Abstract Context Routine radioactive iodine (RAI) ablation for low-risk differentiated thyroid cancer (DTC) is not supported by current practice guidelines. Objective To assess recent stage-specific trends in use of RAI ablation. Design, Setting, and Patients Retrospective study of patients with DTC (1999 to 2015) identified from the California Cancer Registry. Statistical analysis included standardized differences, P values, and multivariable analyses using RAI as the predictor variable. Main Outcome Measures Trends and drivers of RAI ablation for low-risk DTC. Results Of 46,906 patients with DTC who underwent near-total or total thyroidectomy [mean age 48.2 ± 15.5 (standard deviation) years, 77% female), 25,457 (54%) received RAI. The proportion of patients with regional/distant disease who received RAI remained stable at 68%. Use of RAI for patients with localized disease (no extrathyroidal extension, lymph node, or distant metastases) decreased from 55% (1999) to 30% (2015), with the most substantial change occurring in tumors <1 cm (39% to 11%). The rate also decreased for localized tumors between 1 and 2 cm (62% to 34%) and 2 and 4 cm (67% to 49%) and remained stable at 59% for tumors >4 cm. In multivariable analyses, patients with localized disease were less likely to receive RAI if they were >65 years old [odds ratio (OR) 0.77, 95% confidence interval (CI): 0.71 to 0.83], had tumors <1 cm (OR 0.33, 95% CI: 0.31 to 0.35), or were treated in an academic hospital (OR 0.71, 95% CI: 0.67 to 0.75). Conclusions The rate of RAI ablation decreased over time, mainly attributable to decreased use for localized DTCs <2 cm. Many patients with low-risk DTC still receive RAI unnecessarily. Thyroid cancer is the most common endocrine malignancy in the United States, with differentiated thyroid cancer (DTC) comprising up to 90% of cases (1, 2). Historically, patients were routinely treated with total thyroidectomy, followed by radioactive iodine (RAI) ablation. RAI ablation reduces the risk of recurrence and improves survival in patients with high-risk DTC (3, 4). RAI ablation has not been demonstrated to improve outcomes in patients with low-risk DTC, commonly defined as tumors <4 cm with no gross lymphadenopathy or local invasion (5, 6). Revised national guidelines from the American Thyroid Association (ATA), published in 2009, discouraged routine RAI ablation for patients with low-risk DTC, and this was further emphasized in the 2015 updated ATA guidelines (7, 8). Adverse outcomes of RAI ablation include decreased fertility and increased risk of secondary malignancies (9, 10). Unnecessary RAI use also exposes patients to increased health care costs associated with thyroid cancer treatment (11). Prior studies have found wide variability in RAI administration as a result of uncertainty regarding its benefits and risks (12–15). Given the increasing prevalence of low-risk DTC, ongoing analysis of appropriate and inappropriate RAI use is critical to help guide current and future practice patterns. We analyzed the time trends of RAI ablation from 1999 to 2015 on a population level in California and determined the drivers of RAI ablation in patients with low-risk DTC. We hypothesized that the rates of RAI ablation in patients with low-risk DTC decreased following publication of the 2009 ATA guidelines. Materials and Methods Setting and subjects The California Cancer Registry (CCR) is a statewide cancer surveillance system that collects information on all cancers diagnosed in California. Data from patients diagnosed with thyroid cancer between 1 January 1999 and 31 December 2015 were extracted from the CCR database. Cases of DTC were identified using thyroid site code C739 in combination with ICD-O-3 histology codes 8050, 8260, 8330 to 8332, 8335, 8340, 8342 to 8344, and 9690. Patients who underwent lobectomy or near-total or total thyroidectomy were identified using the CCR variable SURGPRIM, which codes for the most extensive type of surgery during the first stage of treatment. Only patients who received near-total or total thyroidectomy were included in the analysis of RAI trends. The study was approved by the University of California, Los Angeles, Institutional Review Board. Patients who received RAI were identified using the CCR variable RADSUM, which codes for the type of radiation received during the first course of treatment. The date of diagnosis of thyroid cancer was determined using the CCR variable DATEDX. The study cohort was subdivided by disease stage, using the CCR variable SUMSTAGE, which codes for summary stage at time of diagnosis. Summary stage categorizes disease stage as localized (confined to thyroid), regional (extrathyroidal extension or nodal metastasis), or distant. Demographic and clinical variables extracted from CCR included age at diagnosis, sex, race/ethnicity, socioeconomic status (SES), tumor stage, tumor size, lymph node involvement, and presence of extrathyroidal extension. Patients were stratified into three age groups: 18 to 44, 45 to 65, and >65 years. Race/ethnicity was defined by the following groups: Hispanic, Non-Hispanic white, Non-Hispanic black, and Asian/Pacific Islander. SES quintiles were calculated based on the Yost index (16). Hospitals were categorized as academic vs nonacademic, based on affiliation with an academic institution, by using the CCR variable HOSPNO, which codes for a unique hospital number. Papillary thyroid cancer was defined by histology codes 8050, 8260, 8340, and 8342 to 8344. Low-risk DTC was classified by both tumor size and summary stage at the time of diagnosis, in accordance with the 2009 ATA guidelines (7). This included tumor size <4 cm and localized disease stage with no lymph node or distant metastasis. Statistical analysis Summary statistics were used to describe baseline characteristics. Standardized differences (SDi) were used to represent differences in effect sizes when comparing demographics and clinical characteristics between patients who received RAI and patients who did not receive RAI. SDi serves as an effective statistical measure for comparing effect sizes and imbalances between two groups when no hypothesis testing is being performed (17, 18). SDi of 0.2, 0.5, and 0.8 represents small, medium, and large effect sizes, respectively. The rate of RAI ablation was analyzed annually over the study period and was additionally compared before and after 2009 to assess for a potential decrease following publication of the ATA guidelines. RAI ablation rates were also analyzed in the localized disease subgroup based on age, sex, race/ethnicity, tumor size, SES, and hospital status (academic vs nonacademic). Univariable and multivariable logistic regressions were performed using RAI as the predictor variable with stepwise selection. For the logistic regression models, the odds ratio (OR) and 95% confidence intervals (CIs) were reported. Analyses were performed using SAS version 9.4 (SAS Institute, Cary, NC). Results From 1999 to 2015, 56,622 patients were diagnosed with DTC in California. Of these, 6883 patients underwent lobectomy, and 46,906 patients underwent total or near-total thyroidectomy. Whereas the absolute volume of both procedures increased steadily over the study period, the proportion of patients who underwent lobectomy remained relatively constant, ranging between 9.7% and 16.6% annually. The rate of lobectomy did not increase over the study period (16.6% in 1999 to 13.5% in 2015). DTC patients who underwent near-total or total thyroidectomy The mean age was 48.2 ± 15.5 (standard deviation) years, and 77.1% of patients were female (Table 1). The mean tumor size was 2.3 ± 5.1 (standard deviation) cm. Following thyroidectomy, 54.3% of patients received RAI ablation over the entire study period. Compared with patients who did not undergo RAI, patients who received RAI were more likely to have extrathyroidal extension (25.1% vs 13.8%, P < 0.01) and lymph node involvement (38.2% vs 19.9%, P < 0.01) (Table 2). Table 1. Demographic Characteristics of Patients Who Underwent Near-Total or Total Thyroidectomy for DTC Between 1999 and 2015   All Patients (N = 46,906)  No RAI (n = 21,449)  RAI (n = 25,457)  SDi  Age, y (means ± SD)  48.2 ± 15.5  49.5 ± 15.5  47.1 ± 15.4  −0.16  Sex, n (%)        0.08   Female  36,156 (77.1)  16,895 (78.8)  19,261 (75.7)     Male  10,746 (22.9)  4551 (21.2)  6195 (24.3)    Race/ethnicity, n (%)        0.09   Whitea  24,664 (52.6)  11,437 (53.3)  13,227 (52.0)     Blacka  1659 (3.5)  866 (4.0)  793 (3.1)     Hispanic  12,468 (26.6)  5504 (25.7)  6964 (27.4)     Asian/Pacific Islandera  7529 (16.1)  3323 (15.5)  4206 (16.5)    SES quantile, n (%)        0.07   Lowest  5746 (12.9)  2850 (14.1)  2896 (12.0)     Lower-middle  7674 (17.3)  3541 (17.5)  4133 (17.1)     Middle  8985 (20.2)  4020 (29.9)  4965 (20.5)     Higher-middle  10,373 (23.3)  4586 (22.7)  5787 (23.9)     Highest  11,685 (26.3)  5245 (25.9)  6440 (26.6)     Unknown  2443 (5.2)  1207 (5.6)  1236 (4.9)    Hospital type, n (%)        0.13   Nonacademic  34,326 (73.2)  15,018 (70.0)  19,308 (75.9)     Academic  12,022 (25.6)  6136 (28.6)  5886 (23.1)      All Patients (N = 46,906)  No RAI (n = 21,449)  RAI (n = 25,457)  SDi  Age, y (means ± SD)  48.2 ± 15.5  49.5 ± 15.5  47.1 ± 15.4  −0.16  Sex, n (%)        0.08   Female  36,156 (77.1)  16,895 (78.8)  19,261 (75.7)     Male  10,746 (22.9)  4551 (21.2)  6195 (24.3)    Race/ethnicity, n (%)        0.09   Whitea  24,664 (52.6)  11,437 (53.3)  13,227 (52.0)     Blacka  1659 (3.5)  866 (4.0)  793 (3.1)     Hispanic  12,468 (26.6)  5504 (25.7)  6964 (27.4)     Asian/Pacific Islandera  7529 (16.1)  3323 (15.5)  4206 (16.5)    SES quantile, n (%)        0.07   Lowest  5746 (12.9)  2850 (14.1)  2896 (12.0)     Lower-middle  7674 (17.3)  3541 (17.5)  4133 (17.1)     Middle  8985 (20.2)  4020 (29.9)  4965 (20.5)     Higher-middle  10,373 (23.3)  4586 (22.7)  5787 (23.9)     Highest  11,685 (26.3)  5245 (25.9)  6440 (26.6)     Unknown  2443 (5.2)  1207 (5.6)  1236 (4.9)    Hospital type, n (%)        0.13   Nonacademic  34,326 (73.2)  15,018 (70.0)  19,308 (75.9)     Academic  12,022 (25.6)  6136 (28.6)  5886 (23.1)    Abbreviation: SD, standard deviation. a Non-Hispanic. View Large Table 2. Tumor Characteristics of Patients Who Underwent Near-Total or Total Thyroidectomy for DTC Between 1999 and 2015   All Patients (N = 46,906)  No RAI (n = 21,449)  RAI (n = 25,457)  SDi  Tumor size, cm (means ± SD)  2.3 ± 5.1  2.0 ± 5.5  2.5 ± 4.6  0.10  Summary stage, n (%)        0.46   Localized  28,475 (60.7)  15,577 (72.6)  12,898 (50.7)   Regional/distant  18,265 (38.9)  5796 (27.0)  12,469 (49.0)  Extrathyroidal extension, n (%)        0.29   Yes  9346 (19.9)  2959 (13.8)  6387 (25.1)     No  37,433 (79.8)  18,428 (85.9)  19,005 (74.7)    Lymph node involvement, n (%)        0.41   Yes  14,013 (29.9)  4278 (19.9)  9735 (38.2)     No  31,663 (67.5)  16,480 (76.8)  15,183 (59.6)    Histology, n (%)        0.03   Papillary  31,079 (66.3)  14,070 (65.6)  17,009 (66.8)   Nonpapillary  15,827 (33.7)  7379 (34.4)  8448 (33.2)    All Patients (N = 46,906)  No RAI (n = 21,449)  RAI (n = 25,457)  SDi  Tumor size, cm (means ± SD)  2.3 ± 5.1  2.0 ± 5.5  2.5 ± 4.6  0.10  Summary stage, n (%)        0.46   Localized  28,475 (60.7)  15,577 (72.6)  12,898 (50.7)   Regional/distant  18,265 (38.9)  5796 (27.0)  12,469 (49.0)  Extrathyroidal extension, n (%)        0.29   Yes  9346 (19.9)  2959 (13.8)  6387 (25.1)     No  37,433 (79.8)  18,428 (85.9)  19,005 (74.7)    Lymph node involvement, n (%)        0.41   Yes  14,013 (29.9)  4278 (19.9)  9735 (38.2)     No  31,663 (67.5)  16,480 (76.8)  15,183 (59.6)    Histology, n (%)        0.03   Papillary  31,079 (66.3)  14,070 (65.6)  17,009 (66.8)   Nonpapillary  15,827 (33.7)  7379 (34.4)  8448 (33.2)  Abbreviation: SD, standard deviation. View Large The rate of RAI ablation decreased from 62.6% in 1999 to 43.3% in 2015 (Fig. 1). The rate of RAI ablation remained relatively stable for patients with regional or distant disease, ranging between 62.3% and 74.7%. There was a substantial decline in the rate of RAI ablation for patients with localized disease, from 54.6% in 1999 to 29.6% in 2015 (P < 0.01). For patients with localized disease, there was a clear point of inflection in RAI ablation after 2009 (P < 0.01). Figure 1. View largeDownload slide Rates of RAI ablation by year of diagnosis and disease stage. Disease stage was defined as localized (confined to the thyroid), regional (extrathyroidal extension or nodal metastasis), or distant. Figure 1. View largeDownload slide Rates of RAI ablation by year of diagnosis and disease stage. Disease stage was defined as localized (confined to the thyroid), regional (extrathyroidal extension or nodal metastasis), or distant. Time trends of RAI ablation in patients with localized disease Of patients with localized disease (no lymph node involvement or extrathyroidal extension), 45.3% underwent RAI ablation during the study period. Patients with localized disease who received RAI were younger (47.8 vs 50.0 years, SDi −0.15), had a larger mean tumor size (2.4 vs 1.7 cm, SDi 0.14), and were more likely to be treated in a nonacademic center (77.9% vs 71.6%, SDi 0.14) compared with patients who did not undergo RAI. There were no significant differences in patients with localized disease who received RAI ablation compared with patients who did not with respect to SES, ethnicity, or sex. The effect of tumor size on RAI use for localized disease over time is shown in Fig. 2. The rate of RAI ablation for tumors <1 cm decreased by 70% over the study period from 38.8% in 1999 to 11.3% in 2015 (P < 0.01). The rate also decreased significantly for tumors between 1 and 2 cm (61.5% to 33.6%, P < 0.01) and tumors between 2 and 4 cm (67.4% to 48.6%, P < 0.01). Use of RAI remained relatively stable for tumors >4 cm, ranging from 51.3% to 67.0%. With the specific comparison of the rate of RAI before and after publication of the 2009 revised ATA guidelines, there was a decrease in RAI ablation in patients with tumors <1 cm (31.5% in 2009 to 11.3% in 2015, P < 0.01) and tumors between 1 and 2 cm (54.6% in 2009 to 33.6% in 2015, P < 0.01). However, the rates of RAI ablation for tumors larger than 2 cm did not change significantly following 2009. Overall, 36.6% of patients with localized tumors <1 cm received RAI from 1999 to 2009 compared with 19.3% of patients from 2010 to 2015 (P < 0.01). Figure 2. View largeDownload slide Rates of RAI ablation by tumor size in the localized disease group. Localized disease was defined as tumors confined to the thyroid with no extrathyroidal extension, lymph node, or distant metastasis. Figure 2. View largeDownload slide Rates of RAI ablation by tumor size in the localized disease group. Localized disease was defined as tumors confined to the thyroid with no extrathyroidal extension, lymph node, or distant metastasis. The rate of RAI ablation decreased in both academic and nonacademic centers for patients with localized disease. RAI ablation in academic centers decreased from 47.2% in 1999 to 23.6% in 2015 (P < 0.01) and in nonacademic centers, from 56.4% in 1999 to 31.6% in 2015 (P < 0.01; Fig. 3). After 2009, academic centers had a greater decrease in the rate of RAI ablation (43.0% in 2009 to 23.6% in 2015, P < 0.01) compared with nonacademic centers (46.8% in 2009 to 31.6% in 2015, P < 0.01). Figure 3. View largeDownload slide Rates of RAI ablation by hospital type in the localized disease group. Localized disease was defined as tumors confined to the thyroid with no extrathyroidal extension, lymph node, or distant metastasis. Figure 3. View largeDownload slide Rates of RAI ablation by hospital type in the localized disease group. Localized disease was defined as tumors confined to the thyroid with no extrathyroidal extension, lymph node, or distant metastasis. Predictors of RAI ablation for patients with localized disease In univariable analysis, clinical factors associated with decreased rates of RAI ablation for patients with localized disease included older age, smaller tumor size, treatment at an academic center, and papillary histology (Table 3). In multivariable analysis, tumor size <1 cm was predictive against RAI (OR 0.33, 95% CI: 0.31 to 0.35 vs tumor size 1 to 2 cm). Age >65 years was also predictive of decreased use of RAI (OR 0.77, 95% CI: 0.71 to 0.83 vs age 18 to 44 years), as was treatment in an academic hospital (OR 0.71, 95% CI: 0.67 to 0.75 vs nonacademic hospital). Year of diagnosis, papillary histology, and lowest SES were also independent predictors of decreased RAI rates (Table 3). The analysis was repeated with age as a continuous variable, and no changes in the findings were observed. Table 3. Univariable Analyses and Multivariable Regression for RAI Ablation in the Localized Disease Group   Univariable Analysis  Multivariable Regression  OR (95% CI)  OR (95% CI)  Tumor size       <1 cm  0.34 (0.32–0.36)  0.33 (0.31–0.35)   1–2 cm  1 (Reference)  1 (Reference)   2–4 cm  1.38 (1.29–1.47)  1.31 (1.22–1.41)   >4 cm  1.27 (1.16–1.4)  1.26 (1.14–1.39)  SES       Lowest  1 (Reference)  1 (Reference)   Lower-middle  1.16 (1.06–1.27)  1.23 (1.12–1.36)   Middle  1.20 (1.10–1.31)  1.25 (1.14–1.38)   Higher-middle  1.26 (1.16–1.37)  1.35 (1.23–1.48)   Highest  1.17 (1.08–1.27)  1.29 (1.17–1.42)  Hospital       Academic  0.72 (0.68–0.76)  0.71 (0.67–0.75)   Nonacademic  1 (Reference)  1 (Reference)  Age, years       18–44  1 (Reference)  1 (Reference)   45–65  0.87 (0.83–0.91)  1.04 (0.98–1.1)   >65  0.67 (0.62–0.72)  0.77 (0.71–0.83)  Year of treatment  0.93 (0.93–0.94)  0.94 (0.93–0.94)  Tumor histology       Papillary  0.79 (0.76–0.83)  0.91 (0.87–0.96)   Nonpapillary  1 (Reference)  1 (Reference)  Race/ethnicity       Blacka  0.88 (0.78–0.99)  0.89 (0.78–1.01)   Whitea  1 (Reference)  1 (Reference)   Hispanic  1.06 (1–1.13)  1.06 (0.99–1.13)   Asian/Pacific Islandera  1.07 (1–1.15)  1.04 (0.96–1.12)  Sex       Female  0.87 (0.82–0.93)  0.96 (0.89–1.02)   Male  1 (Reference)  1 (Reference)    Univariable Analysis  Multivariable Regression  OR (95% CI)  OR (95% CI)  Tumor size       <1 cm  0.34 (0.32–0.36)  0.33 (0.31–0.35)   1–2 cm  1 (Reference)  1 (Reference)   2–4 cm  1.38 (1.29–1.47)  1.31 (1.22–1.41)   >4 cm  1.27 (1.16–1.4)  1.26 (1.14–1.39)  SES       Lowest  1 (Reference)  1 (Reference)   Lower-middle  1.16 (1.06–1.27)  1.23 (1.12–1.36)   Middle  1.20 (1.10–1.31)  1.25 (1.14–1.38)   Higher-middle  1.26 (1.16–1.37)  1.35 (1.23–1.48)   Highest  1.17 (1.08–1.27)  1.29 (1.17–1.42)  Hospital       Academic  0.72 (0.68–0.76)  0.71 (0.67–0.75)   Nonacademic  1 (Reference)  1 (Reference)  Age, years       18–44  1 (Reference)  1 (Reference)   45–65  0.87 (0.83–0.91)  1.04 (0.98–1.1)   >65  0.67 (0.62–0.72)  0.77 (0.71–0.83)  Year of treatment  0.93 (0.93–0.94)  0.94 (0.93–0.94)  Tumor histology       Papillary  0.79 (0.76–0.83)  0.91 (0.87–0.96)   Nonpapillary  1 (Reference)  1 (Reference)  Race/ethnicity       Blacka  0.88 (0.78–0.99)  0.89 (0.78–1.01)   Whitea  1 (Reference)  1 (Reference)   Hispanic  1.06 (1–1.13)  1.06 (0.99–1.13)   Asian/Pacific Islandera  1.07 (1–1.15)  1.04 (0.96–1.12)  Sex       Female  0.87 (0.82–0.93)  0.96 (0.89–1.02)   Male  1 (Reference)  1 (Reference)  a Non-Hispanic. View Large Discussion We found a decreasing rate of RAI ablation for patients with low-risk DTC in California from 1999 to 2015. This is a departure from previous studies that have found increases in RAI ablation across all tumor sizes from 1990 to 2008 (12). The routine use of RAI ablation for low-risk DTC was explicitly discouraged in the 2009 ATA guidelines. This population-level study assesses the potential impact of the 2009 ATA guidelines on RAI use. We found that the rate of RAI decreased significantly following 2009 for patients with localized tumors <2 cm, but many patients still underwent potentially unnecessary RAI ablation for tumors >2 cm. Before publication of the 2009 ATA guidelines, studies reported an increase in RAI ablation over time. In a study of 189,219 patients from 1990 to 2008 using the US National Cancer Database, Haymart et al. (12) reported an increase in RAI ablation across all tumor sizes. This trend was attributed to an overestimation of RAI efficacy and subsequent overtreatment. In a similar study of 37,136 patients from 1973 to 2007 using the Surveillance, Epidemiology, and End Results database, Iyer et al. (19) also reported an increase in RAI ablation across all cases of DTC. In this study, the rates of RAI ablation for low-risk thyroid cancer patients also increased consistently over time, with no changes in overall survival. In contrast, we found a decreased rate of RAI ablation, particularly following 2009. We observed that the greatest decrease in RAI ablation occurred in localized tumors smaller than 2 cm. The decrease in the rate of RAI ablation for localized tumors between 2 and 4 cm was less pronounced. Although the ATA definition of low-risk DTC includes tumors up to 4 cm, many patients with tumors between 2 and 4 cm still received potentially unnecessary RAI ablation. The more contemporary database likely explains the main difference in our findings compared with earlier studies. There may also be differences in our study as a result of the use of a state-wide rather than national database. However, given the large size of the CCR database and heterogeneity of the population in California, it is likely that this reflects national trends. Indeed, previous studies using CCR showed no differences in RAI ablation trends compared with studies using national databases (20). The large variability in RAI administration and guideline adherence is likely multifactorial and includes unexplained hospital characteristics (12). In keeping with prior reports (13–15), we found that patients in academic hospitals were less likely to receive RAI ablation compared with nonacademic centers, particularly after 2009. This suggests that academic centers were more likely to be early adopters of the ATA guidelines. Previous studies have shown that strong clinical evidence correlates with higher rates of clinical guideline adherence (12, 21). In other words, the lack of definitive evidence, despite expert consensus, reduces guideline adherence. The evidence base supporting a lack of benefit for RAI ablation is strongest in patients with microcarcinomas (7). Prior studies have reported a decreased risk of tumor recurrence and mortality following RAI ablation for tumors larger than 1 to 1.5 cm but no benefit for smaller tumor sizes (22, 23). We examined additional clinical factors that influenced the rate of RAI ablation for patients with low-risk DTC. Our finding that patients >65 years were less likely to undergo RAI compared with younger patients is consistent with previous studies (12, 20, 24, 25). Physicians are more likely to pursue aggressive treatment in younger patients (20, 26). The distribution of race/ethnicity and SES categories in our study was similar between patients who underwent RAI and those who did not. However, in multivariable analysis after accounting for other clinical factors, SES but not race/ethnicity was significantly associated with RAI use. Lowest SES was an independent predictor of decreased RAI use in our study. Patients with low SES have been previously found to present with more advanced disease compared with high SES patients but are less likely to receive RAI ablation (25, 27, 28). Although lack of health care access may result in delayed or undertreatment, our study indicates that patients in higher SES groups are being overtreated for low-risk DTC. Our study has several limitations, including those inherent to the retrospective analysis of a large database. Risk factors, such as family history and prior radiation exposure, are not included in the database. Potential coding errors in tumors characteristics, such as extrathyroidal extension, may explain the use of RAI in otherwise low-risk patients. However, our main outcome was the use of RAI over time, and coding errors would be unlikely to account for the decrease in RAI use over the study period. Another limitation is the inability to assess the dose of RAI ablation given to patients. Previous studies have suggested that there is no difference in outcomes for low-risk DTC with RAI doses between 30 and 100 mCi (29, 30). We were unable to assess trends in the dose of RAI used for low-risk patients, as this variable is also unavailable in CCR. Furthermore, the updated 2015 ATA guidelines modified the stratification criteria for low-risk DTC (8). In this update, the low-risk DTC group was expanded to include intrathyroidal DTC of any size with ≤5 lymph node micrometastases. Given this change, some patients that were not previously categorized as low risk would now be included in this category. As the rate of RAI ablation in our study was higher for patients with larger tumors or regional disease, this would increase the rate of RAI in patients now considered to be in the low-risk category. However, the retrospective application of the 2015 ATA updates would be inappropriate, as a different set of guidelines was used to guide clinical practice. In conclusion, RAI ablation for patients with low-risk DTC has decreased following the 2009 ATA guidelines. This is mostly attributable to a substantial decrease in RAI ablation for thyroid cancers <2 cm. Academic hospitals have adopted recommended treatment guidelines earlier than nonacademic centers. Despite the 2009 ATA guidelines, many patients still receive unnecessary RAI for low-risk DTC between 2 and 4 cm. 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Journal of Clinical Endocrinology and MetabolismOxford University Press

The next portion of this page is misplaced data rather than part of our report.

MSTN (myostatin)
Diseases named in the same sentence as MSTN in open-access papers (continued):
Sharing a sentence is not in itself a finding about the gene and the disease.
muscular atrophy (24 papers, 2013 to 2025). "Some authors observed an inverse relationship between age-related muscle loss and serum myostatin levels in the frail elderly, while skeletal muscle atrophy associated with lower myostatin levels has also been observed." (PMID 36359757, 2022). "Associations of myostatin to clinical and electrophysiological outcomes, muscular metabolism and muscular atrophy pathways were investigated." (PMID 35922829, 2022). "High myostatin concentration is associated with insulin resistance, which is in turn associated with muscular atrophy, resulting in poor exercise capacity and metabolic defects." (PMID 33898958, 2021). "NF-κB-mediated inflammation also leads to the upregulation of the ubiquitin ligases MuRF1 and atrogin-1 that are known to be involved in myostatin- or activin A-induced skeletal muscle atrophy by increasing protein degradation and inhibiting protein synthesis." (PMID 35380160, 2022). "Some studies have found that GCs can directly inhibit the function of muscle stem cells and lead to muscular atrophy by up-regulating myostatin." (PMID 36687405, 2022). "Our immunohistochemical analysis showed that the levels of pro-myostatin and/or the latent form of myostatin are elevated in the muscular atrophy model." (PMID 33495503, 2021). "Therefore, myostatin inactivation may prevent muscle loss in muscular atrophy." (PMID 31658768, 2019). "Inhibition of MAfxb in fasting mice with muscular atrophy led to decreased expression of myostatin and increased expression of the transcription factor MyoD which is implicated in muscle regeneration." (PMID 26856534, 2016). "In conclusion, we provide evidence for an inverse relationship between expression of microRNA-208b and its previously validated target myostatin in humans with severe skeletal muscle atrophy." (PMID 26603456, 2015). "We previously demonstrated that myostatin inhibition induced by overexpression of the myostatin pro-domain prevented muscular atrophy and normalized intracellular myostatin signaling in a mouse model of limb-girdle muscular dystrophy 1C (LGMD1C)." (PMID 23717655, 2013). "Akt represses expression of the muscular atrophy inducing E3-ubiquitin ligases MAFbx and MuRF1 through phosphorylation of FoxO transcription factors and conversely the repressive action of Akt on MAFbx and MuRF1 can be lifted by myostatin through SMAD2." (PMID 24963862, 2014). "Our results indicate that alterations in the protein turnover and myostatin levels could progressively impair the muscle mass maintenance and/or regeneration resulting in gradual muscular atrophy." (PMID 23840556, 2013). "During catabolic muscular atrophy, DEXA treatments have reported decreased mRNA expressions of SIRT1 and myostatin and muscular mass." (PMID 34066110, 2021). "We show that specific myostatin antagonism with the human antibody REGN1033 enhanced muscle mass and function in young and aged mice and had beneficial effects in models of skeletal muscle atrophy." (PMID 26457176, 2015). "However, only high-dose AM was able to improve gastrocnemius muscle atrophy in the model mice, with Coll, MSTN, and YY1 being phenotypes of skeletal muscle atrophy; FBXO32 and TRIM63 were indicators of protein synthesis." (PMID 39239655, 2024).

Published: Mar 1, 2018